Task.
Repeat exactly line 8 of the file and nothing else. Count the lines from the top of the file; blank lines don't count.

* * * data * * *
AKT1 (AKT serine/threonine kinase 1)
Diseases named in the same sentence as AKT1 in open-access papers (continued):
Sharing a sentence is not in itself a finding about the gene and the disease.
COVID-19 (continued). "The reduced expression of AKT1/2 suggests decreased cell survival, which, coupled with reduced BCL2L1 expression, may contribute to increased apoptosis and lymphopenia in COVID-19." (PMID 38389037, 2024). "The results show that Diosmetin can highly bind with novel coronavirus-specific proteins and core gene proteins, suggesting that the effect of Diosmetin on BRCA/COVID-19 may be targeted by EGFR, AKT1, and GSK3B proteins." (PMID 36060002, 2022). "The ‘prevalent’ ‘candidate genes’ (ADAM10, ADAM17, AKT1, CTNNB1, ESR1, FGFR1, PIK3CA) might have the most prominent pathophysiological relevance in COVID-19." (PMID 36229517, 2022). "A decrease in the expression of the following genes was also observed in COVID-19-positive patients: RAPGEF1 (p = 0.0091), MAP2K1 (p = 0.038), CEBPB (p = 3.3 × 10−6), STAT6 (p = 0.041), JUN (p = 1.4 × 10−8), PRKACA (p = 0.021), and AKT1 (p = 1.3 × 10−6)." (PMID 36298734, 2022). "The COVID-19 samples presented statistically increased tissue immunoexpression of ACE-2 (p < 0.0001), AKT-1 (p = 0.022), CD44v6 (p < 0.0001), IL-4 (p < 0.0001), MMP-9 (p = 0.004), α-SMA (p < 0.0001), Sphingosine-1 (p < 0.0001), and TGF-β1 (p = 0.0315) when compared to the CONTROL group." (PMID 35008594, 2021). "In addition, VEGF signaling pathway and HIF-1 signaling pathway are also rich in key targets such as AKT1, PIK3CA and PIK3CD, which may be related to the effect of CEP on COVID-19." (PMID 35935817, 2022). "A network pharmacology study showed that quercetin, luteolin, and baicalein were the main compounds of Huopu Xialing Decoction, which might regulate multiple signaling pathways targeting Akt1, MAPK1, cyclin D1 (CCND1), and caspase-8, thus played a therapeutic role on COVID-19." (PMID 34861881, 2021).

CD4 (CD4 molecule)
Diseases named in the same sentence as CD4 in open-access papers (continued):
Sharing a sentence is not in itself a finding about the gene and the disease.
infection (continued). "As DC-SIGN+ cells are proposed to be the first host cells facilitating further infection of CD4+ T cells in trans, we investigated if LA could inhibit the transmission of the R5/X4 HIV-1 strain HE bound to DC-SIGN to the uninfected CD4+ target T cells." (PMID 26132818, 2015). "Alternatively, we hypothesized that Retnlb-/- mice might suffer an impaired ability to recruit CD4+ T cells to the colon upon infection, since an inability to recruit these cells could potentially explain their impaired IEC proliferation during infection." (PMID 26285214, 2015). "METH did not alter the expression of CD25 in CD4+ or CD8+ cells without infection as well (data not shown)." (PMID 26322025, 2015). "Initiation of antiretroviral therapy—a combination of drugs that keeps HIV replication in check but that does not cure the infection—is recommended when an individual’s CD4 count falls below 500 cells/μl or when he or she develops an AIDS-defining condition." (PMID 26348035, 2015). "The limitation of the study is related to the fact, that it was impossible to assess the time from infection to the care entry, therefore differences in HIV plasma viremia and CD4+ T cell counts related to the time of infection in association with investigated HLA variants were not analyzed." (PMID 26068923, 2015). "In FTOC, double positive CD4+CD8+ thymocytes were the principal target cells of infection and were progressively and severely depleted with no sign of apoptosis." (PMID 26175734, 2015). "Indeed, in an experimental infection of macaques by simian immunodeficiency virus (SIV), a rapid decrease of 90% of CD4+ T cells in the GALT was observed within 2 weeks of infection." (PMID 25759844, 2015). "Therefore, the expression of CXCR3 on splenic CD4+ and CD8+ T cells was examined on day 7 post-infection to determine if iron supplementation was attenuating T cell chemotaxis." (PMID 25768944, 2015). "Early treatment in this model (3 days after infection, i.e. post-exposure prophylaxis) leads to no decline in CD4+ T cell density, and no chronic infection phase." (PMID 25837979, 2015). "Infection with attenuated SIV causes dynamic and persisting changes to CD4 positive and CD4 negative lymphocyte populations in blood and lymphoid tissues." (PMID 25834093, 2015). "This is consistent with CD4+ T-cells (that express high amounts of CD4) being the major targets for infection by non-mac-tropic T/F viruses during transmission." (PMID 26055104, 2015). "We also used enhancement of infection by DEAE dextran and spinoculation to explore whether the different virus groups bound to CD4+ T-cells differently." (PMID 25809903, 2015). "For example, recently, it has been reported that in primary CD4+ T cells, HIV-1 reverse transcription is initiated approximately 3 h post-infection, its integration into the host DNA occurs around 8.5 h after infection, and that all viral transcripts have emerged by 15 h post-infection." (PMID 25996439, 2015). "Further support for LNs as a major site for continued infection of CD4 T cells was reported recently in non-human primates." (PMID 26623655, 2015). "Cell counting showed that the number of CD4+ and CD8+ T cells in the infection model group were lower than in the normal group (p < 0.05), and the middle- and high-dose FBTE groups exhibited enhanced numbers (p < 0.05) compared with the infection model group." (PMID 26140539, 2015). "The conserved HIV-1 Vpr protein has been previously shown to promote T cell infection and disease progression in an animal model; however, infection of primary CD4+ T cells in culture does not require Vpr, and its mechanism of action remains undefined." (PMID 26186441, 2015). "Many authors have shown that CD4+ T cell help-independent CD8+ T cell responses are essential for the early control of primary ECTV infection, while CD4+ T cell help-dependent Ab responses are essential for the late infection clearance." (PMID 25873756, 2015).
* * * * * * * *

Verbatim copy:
infection (continued). "As DC-SIGN+ cells are proposed to be the first host cells facilitating further infection of CD4+ T cells in trans, we investigated if LA could inhibit the transmission of the R5/X4 HIV-1 strain HE bound to DC-SIGN to the uninfected CD4+ target T cells." (PMID 26132818, 2015). "Alternatively, we hypothesized that Retnlb-/- mice might suffer an impaired ability to recruit CD4+ T cells to the colon upon infection, since an inability to recruit these cells could potentially explain their impaired IEC proliferation during infection." (PMID 26285214, 2015). "METH did not alter the expression of CD25 in CD4+ or CD8+ cells without infection as well (data not shown)." (PMID 26322025, 2015). "Initiation of antiretroviral therapy—a combination of drugs that keeps HIV replication in check but that does not cure the infection—is recommended when an individual’s CD4 count falls below 500 cells/μl or when he or she develops an AIDS-defining condition." (PMID 26348035, 2015). "The limitation of the study is related to the fact, that it was impossible to assess the time from infection to the care entry, therefore differences in HIV plasma viremia and CD4+ T cell counts related to the time of infection in association with investigated HLA variants were not analyzed." (PMID 26068923, 2015). "In FTOC, double positive CD4+CD8+ thymocytes were the principal target cells of infection and were progressively and severely depleted with no sign of apoptosis." (PMID 26175734, 2015). "Indeed, in an experimental infection of macaques by simian immunodeficiency virus (SIV), a rapid decrease of 90% of CD4+ T cells in the GALT was observed within 2 weeks of infection." (PMID 25759844, 2015). "Therefore, the expression of CXCR3 on splenic CD4+ and CD8+ T cells was examined on day 7 post-infection to determine if iron supplementation was attenuating T cell chemotaxis." (PMID 25768944, 2015). "Early treatment in this model (3 days after infection, i.e. post-exposure prophylaxis) leads to no decline in CD4+ T cell density, and no chronic infection phase." (PMID 25837979, 2015). "Infection with attenuated SIV causes dynamic and persisting changes to CD4 positive and CD4 negative lymphocyte populations in blood and lymphoid tissues." (PMID 25834093, 2015). "This is consistent with CD4+ T-cells (that express high amounts of CD4) being the major targets for infection by non-mac-tropic T/F viruses during transmission." (PMID 26055104, 2015). "We also used enhancement of infection by DEAE dextran and spinoculation to explore whether the different virus groups bound to CD4+ T-cells differently." (PMID 25809903, 2015). "For example, recently, it has been reported that in primary CD4+ T cells, HIV-1 reverse transcription is initiated approximately 3 h post-infection, its integration into the host DNA occurs around 8.5 h after infection, and that all viral transcripts have emerged by 15 h post-infection." (PMID 25996439, 2015). "Further support for LNs as a major site for continued infection of CD4 T cells was reported recently in non-human primates." (PMID 26623655, 2015). "Cell counting showed that the number of CD4+ and CD8+ T cells in the infection model group were lower than in the normal group (p < 0.05), and the middle- and high-dose FBTE groups exhibited enhanced numbers (p < 0.05) compared with the infection model group." (PMID 26140539, 2015). "The conserved HIV-1 Vpr protein has been previously shown to promote T cell infection and disease progression in an animal model; however, infection of primary CD4+ T cells in culture does not require Vpr, and its mechanism of action remains undefined." (PMID 26186441, 2015). "Many authors have shown that CD4+ T cell help-independent CD8+ T cell responses are essential for the early control of primary ECTV infection, while CD4+ T cell help-dependent Ab responses are essential for the late infection clearance." (PMID 25873756, 2015).